The good news is that there are endless resources out there that will inform your search, but a few good places to start include CareerProfiles and the CareerOneStop (operated by the U.S. Department of Labor). These sites will give you career path-specific information that isn’t tied to a specific employer, so you can get a better idea of what that type of work is like.
3. Research Potential Employers
Once you have a job title in mind — or a family of job titles — you can start searching potential employers and/or open positions. Glassdoor is a great place to start, as it is an online resource informed by real working professionals who share reviews about employers, salaries, benefits, work environment, and more.
4. Make a Plan
Once you’ve identified your new career path, now is the time to begin planning your transition. At this point in the process, you’ve likely identified the skills, education, and experiential requirements for this field or position, so now you should plan out exactly what you need to do to become qualified for this role. To help yourself stay on track, create a timeline that allows you to hit those benchmarks without putting too much pressure on yourself.
5. Use Your Connections
As a working professional, you already have several connections within and without your current industry. Use them! Identify any connections you have who might be able to help with:
- The specific roles/titles you’ve decided to pursue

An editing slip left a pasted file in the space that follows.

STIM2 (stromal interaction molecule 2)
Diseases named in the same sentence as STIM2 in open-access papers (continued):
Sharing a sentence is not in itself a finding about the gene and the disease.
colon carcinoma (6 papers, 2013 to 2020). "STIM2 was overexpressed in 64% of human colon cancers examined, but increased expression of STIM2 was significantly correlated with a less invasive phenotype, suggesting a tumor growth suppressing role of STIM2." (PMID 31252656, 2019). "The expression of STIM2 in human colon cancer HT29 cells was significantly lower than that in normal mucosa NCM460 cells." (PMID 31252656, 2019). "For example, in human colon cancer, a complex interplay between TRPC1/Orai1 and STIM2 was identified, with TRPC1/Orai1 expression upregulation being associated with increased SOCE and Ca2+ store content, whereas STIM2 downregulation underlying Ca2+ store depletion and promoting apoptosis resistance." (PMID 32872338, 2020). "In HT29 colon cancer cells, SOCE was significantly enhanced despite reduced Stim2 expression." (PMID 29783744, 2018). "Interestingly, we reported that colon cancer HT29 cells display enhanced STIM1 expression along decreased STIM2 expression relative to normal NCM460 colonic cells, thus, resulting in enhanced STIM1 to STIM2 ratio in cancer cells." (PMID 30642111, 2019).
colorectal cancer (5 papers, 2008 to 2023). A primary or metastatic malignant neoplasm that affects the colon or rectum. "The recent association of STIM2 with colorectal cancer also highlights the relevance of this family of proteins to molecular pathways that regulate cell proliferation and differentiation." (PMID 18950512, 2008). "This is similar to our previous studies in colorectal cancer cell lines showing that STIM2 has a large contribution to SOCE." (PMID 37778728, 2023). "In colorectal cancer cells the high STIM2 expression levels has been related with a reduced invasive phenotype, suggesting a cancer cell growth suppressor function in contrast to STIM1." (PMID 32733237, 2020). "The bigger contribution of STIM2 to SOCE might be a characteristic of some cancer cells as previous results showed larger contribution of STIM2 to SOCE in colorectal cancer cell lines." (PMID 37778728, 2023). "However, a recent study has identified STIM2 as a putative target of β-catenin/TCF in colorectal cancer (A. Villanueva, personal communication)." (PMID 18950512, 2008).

- The organizations you’re potentially applying to
Their insight(s) might give you better insight into how a career changer can fare in this specific job or organization and how to go about obtaining said new job. These connections can also help point you in the direction of industry resources or publications that will help you in this next phase of your professional life.
6. Network, Network, Network
Whether you already have relevant connections in your new field or you don’t know anyone, networking will prove to be hugely valuable as you try to change careers. Use your online professional network as a starting point and start reaching out to people you know work in the field you’re looking to enter.
If that feels too aggressive for your liking, reach out to your college alumni network if possible. Once you’ve made a contact, be upfront about your intentions and find opportunities to get their insight into how they have found success. They may also be able to give you a heads up about upcoming job openings and insider tips on how to ace the interview.
7. Consider an Internship